First of all, I found it incredibly sad that a Christian, one whose life is to be characterized by love to God and others, needed to learn about friendship from a non-Christian. This is so ironic! There is something wrong with our North American society, our busyness, our independence, our self-sufficiency, and our inability to overcome personal anxiety to reach out to others. Other cultures—Middle Eastern and, in my personal experience, also Asian and South American—seem to understand friendship in ways we do not. We have much to learn from them, and this story of Shawn and Mohammed shows that clearly.

Furthermore, this lack of experience with friendship and community hugely affects our ability to tell people about the Lord Jesus and what he has done for us. I am very sad for Mohammed and other Muslims whose Christian friends do not tell them about Jesus. Yes, believe me, that can be a complicated process, but it is possible and should at least be attempted, not avoided as hopeless. After all, with God all things are possible.

Finally, there is something wrong with the way we live our faith if we gratefully learn about human interaction from others but do not tell them about Jesus. Is it that we do not care enough about them to be concerned about their eternal welfare?   Or that we do not know enough to be able to do so in an helpful way? Or is it that we really do not consider the gospel important enough to share?   These are all things we need to consider, as individuals and as churches.

Shawn subtitled his book, What Friendship with a Syrian Refugee Taught Me about Loving My Neighbor. Yes, he learned a lot, and I am grateful for the way his book reminded me to prioritize friendship. But I hope that he, and we all, will also learn in a deeper way that really loving our neighbors also involves letting them know the incredibly good news about Jesus. Because that, after all, is more important than anything else. Isn’t it?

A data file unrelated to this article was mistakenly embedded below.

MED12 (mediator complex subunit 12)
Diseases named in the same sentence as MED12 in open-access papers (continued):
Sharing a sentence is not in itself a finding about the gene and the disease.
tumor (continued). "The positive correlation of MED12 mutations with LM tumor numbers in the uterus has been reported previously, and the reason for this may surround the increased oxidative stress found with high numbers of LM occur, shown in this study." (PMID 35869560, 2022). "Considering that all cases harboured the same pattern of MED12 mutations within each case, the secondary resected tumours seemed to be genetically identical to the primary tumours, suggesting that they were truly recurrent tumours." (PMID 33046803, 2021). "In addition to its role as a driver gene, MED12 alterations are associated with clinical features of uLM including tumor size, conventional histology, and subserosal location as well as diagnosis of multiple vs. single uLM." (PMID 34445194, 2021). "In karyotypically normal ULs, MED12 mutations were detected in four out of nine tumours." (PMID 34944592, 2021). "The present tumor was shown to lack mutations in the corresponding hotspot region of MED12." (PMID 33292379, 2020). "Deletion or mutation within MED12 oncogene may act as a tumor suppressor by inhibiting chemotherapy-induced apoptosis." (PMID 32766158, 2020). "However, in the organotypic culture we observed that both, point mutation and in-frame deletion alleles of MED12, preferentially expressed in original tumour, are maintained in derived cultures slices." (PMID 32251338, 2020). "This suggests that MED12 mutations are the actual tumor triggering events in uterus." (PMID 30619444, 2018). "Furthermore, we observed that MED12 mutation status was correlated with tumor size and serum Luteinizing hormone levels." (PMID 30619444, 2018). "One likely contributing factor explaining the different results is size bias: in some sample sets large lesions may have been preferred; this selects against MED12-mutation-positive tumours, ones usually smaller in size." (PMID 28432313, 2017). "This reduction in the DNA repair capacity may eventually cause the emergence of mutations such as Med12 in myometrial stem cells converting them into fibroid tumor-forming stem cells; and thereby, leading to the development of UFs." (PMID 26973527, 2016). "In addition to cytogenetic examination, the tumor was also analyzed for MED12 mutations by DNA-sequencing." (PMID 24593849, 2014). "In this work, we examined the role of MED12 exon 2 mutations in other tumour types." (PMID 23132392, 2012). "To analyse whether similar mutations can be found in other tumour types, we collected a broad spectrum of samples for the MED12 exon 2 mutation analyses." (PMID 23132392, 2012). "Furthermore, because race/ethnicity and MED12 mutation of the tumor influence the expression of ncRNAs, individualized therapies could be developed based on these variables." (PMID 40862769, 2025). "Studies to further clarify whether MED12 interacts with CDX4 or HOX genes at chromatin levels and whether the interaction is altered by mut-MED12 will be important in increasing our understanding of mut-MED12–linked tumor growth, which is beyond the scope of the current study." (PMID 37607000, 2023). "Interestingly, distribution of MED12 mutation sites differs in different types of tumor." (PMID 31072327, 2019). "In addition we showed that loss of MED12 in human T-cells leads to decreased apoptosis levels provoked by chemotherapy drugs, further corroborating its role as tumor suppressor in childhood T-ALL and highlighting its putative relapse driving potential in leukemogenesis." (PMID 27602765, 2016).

Some of My Related Reviews:

Shawn came up against the busyness of life over and over again. The following books address this problem in two differing ways, as outlined in my reviews (links are to my reviews):

In Off the Clock, Laura Vanderkam shows us how to find space for relationships in our busy lives and also demonstrates that doing so will actually make us feel as though we have more time.

In Total Truth, Nancy Pearcey discusses the relationship and balance between evangelism and fulfilling our original, before-the-fall, purpose. This is something we need to consider when we are prioritizing our time use. As I wrote in my review,

I suppose the whole premise of Total Truth is summed up in this thought:  “Redemption is not just about being saved from sin, it is also about being saved to something—to resume the task for which we were originally created.”  And what was this task?  According to Genesis 1:28 our purpose is very simply  “to create cultures, build civilizations—nothing less,”  in other words, to develop all aspects of families, churches, schools, cities, governments, laws, agriculture, engineering, science, arts, and more. 


If you enjoyed this review, you might want to friend me on Facebook where I occasionally show up, or connect with me on GoodReads where I eventually share what I read. 

Disclosure: This book has been provided courtesy of Baker Publishing Group and Graf-Martin Communications, Inc. and is available at your favorite bookseller from Revell, a division of Baker Publishing Group.

This may be linked to Saturday Reviews, Booknificent Thursdays, 52 Books in 52 Weeks Challenge, Literacy Musings Monday, and The Book Nook  as well as to Inspire Me Monday, Christian Homemaking, Friendship Friday, Make My Saturday Sweet.